CDW began his duties at the Church of the Heavenly Rest in January 1951, and he founded the Canterbury Choral Society in Advent of the following year. Initially conceived as an adjunct Evensong choir for the church’s music program, the choral society soon adapted the pattern of inviting members of the community to join the church choir by audition for presentations of oratorios with full orchestra at three concerts each year in the Church of the Heavenly Rest. The group continued to operate under the aegis of the church until 1988 when CDW left the church, at which time the choral society became an independent organization, even though they maintain a close relationship with the church and still present most of their concerts there. On special occasions the Canterbury Choral Society did present concerts in other venues such as the Cathedral Church of St. John the Divine, Avery Fisher Hall, and Carnegie Hall, including several performances of the Mahler Eighth Symphony assisted by various choirs of children from area schools and churches.

Concurrent with his position at Heavenly Rest and Canterbury, CDW at various times taught at Kew Forest School, Chapin School—where he was head of the music department for twenty-four years, New York University, Union Theological Seminary School of Sacred Music, Manhattan School of Music, and SUNY Queens College. In 1969 he co-founded, with his wife Janet Hayes Walker, the York Theatre Company. He directed the Blue Hill Troupe, performing all of the Gilbert and Sullivan operettas in fully staged productions several times during his thirty-five-year tenure. He was a founder of the Berkshire Choral Festival in 1982, and was the organist of Lake Delaware Boys Camp for fifty years in the summers from 1940-1990. Given the number of organizations he led and the length of his tenures, it is not an exaggeration to say that Charlie Walker’s sphere of influence reached thousands of persons, young and old.

In what others would call their retirement years, Charlie Walker never lessened his professional activity. From 1988 until 2007 he was the organist and choirmaster of Trinity Church, Southport, Connecticut, directing the church choir and a community chorale, sometimes in joint concerts with the Canterbury Choral Society in New York and Southport. From 2007 until his death he was artist-in-residence at Saint Luke’s Parish in Darien, Connecticut, where he assisted in playing and directing weekly rehearsals and services, and taught young choristers in the RSCM Voice for Life curriculum. During all this time he continued his vigorous leadership of the Canterbury Choral Society, never missing a concert until close to the end of his life.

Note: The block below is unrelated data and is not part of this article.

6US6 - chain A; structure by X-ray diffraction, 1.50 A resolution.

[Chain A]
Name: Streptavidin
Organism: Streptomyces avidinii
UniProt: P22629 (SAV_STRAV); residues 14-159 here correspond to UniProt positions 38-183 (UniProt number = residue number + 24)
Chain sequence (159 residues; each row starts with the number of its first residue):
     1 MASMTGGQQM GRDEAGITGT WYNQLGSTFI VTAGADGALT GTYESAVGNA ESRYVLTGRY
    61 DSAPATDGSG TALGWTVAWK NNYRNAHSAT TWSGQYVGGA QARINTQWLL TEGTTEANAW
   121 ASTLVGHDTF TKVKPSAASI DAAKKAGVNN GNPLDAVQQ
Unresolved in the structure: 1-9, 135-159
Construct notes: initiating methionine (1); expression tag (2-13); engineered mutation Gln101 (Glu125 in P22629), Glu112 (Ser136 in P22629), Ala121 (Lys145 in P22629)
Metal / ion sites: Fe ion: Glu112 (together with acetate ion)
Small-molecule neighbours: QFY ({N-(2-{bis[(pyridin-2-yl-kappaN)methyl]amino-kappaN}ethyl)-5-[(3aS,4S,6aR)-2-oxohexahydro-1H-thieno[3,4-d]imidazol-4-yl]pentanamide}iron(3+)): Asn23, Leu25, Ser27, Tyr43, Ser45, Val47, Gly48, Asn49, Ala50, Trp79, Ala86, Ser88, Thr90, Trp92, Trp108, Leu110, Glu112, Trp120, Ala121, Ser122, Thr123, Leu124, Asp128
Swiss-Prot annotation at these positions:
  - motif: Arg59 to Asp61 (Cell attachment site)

Janet Hayes Walker died in 1997 and in 2001 Charles Dodsley Walker married Elizabeth Phillips, who survives him, as do his children Susan Starr Walker and Peter Hayes Walker, and three grandchildren.

A memorial service is scheduled for Saturday, March 21 at 3:00 pm in the Church of the Heavenly Rest in New York. Interment will be in the family plot in Niles, Michigan, at a later date.

In a follow-up to his 90th birthday interview, in the June 2010 issue of The Diapason, when asked how he would like to be remembered, CDW said:

“Well, I feel that to be a good church musician, doing your job from Sunday to Sunday, is a very worthy thing to be doing, and if you have the good fortune to be able to develop more elaborate musical programs—that’s good, too. But our job as church musicians is to provide, with the resources available, the best possible music for our church, week by week. I like that.”

Neal Campbell

  Arthur Lawrence

Can You Identify This Member From the Past?

. . . now deceased?

Brooklyn Chapter POE

Our colleagues and friends in the Brooklyn Chapter are sponsoring a Pipe Organ Encounter from July 26-31, and they are seeking support in various forms from fellow chapter members throughout the Northeast Region.

Click here for details. Or be in touch with Eric Birk, POE Director.

Northeast Regional Convention in New Haven

Click here for information about our regional convention June 28-July 1, 2015.

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The next chapter newsletter is the April issue. The deadline for submissions is March 15, 2015. Material may be submitted to Neal Campbell, Editor. Nine issues are published through the year on a monthly basis with combined issues for December/January, May/June, and July/August. To make changes in your email address or to subscribe to the e-newsletter, please contact Larry Long, Registrar.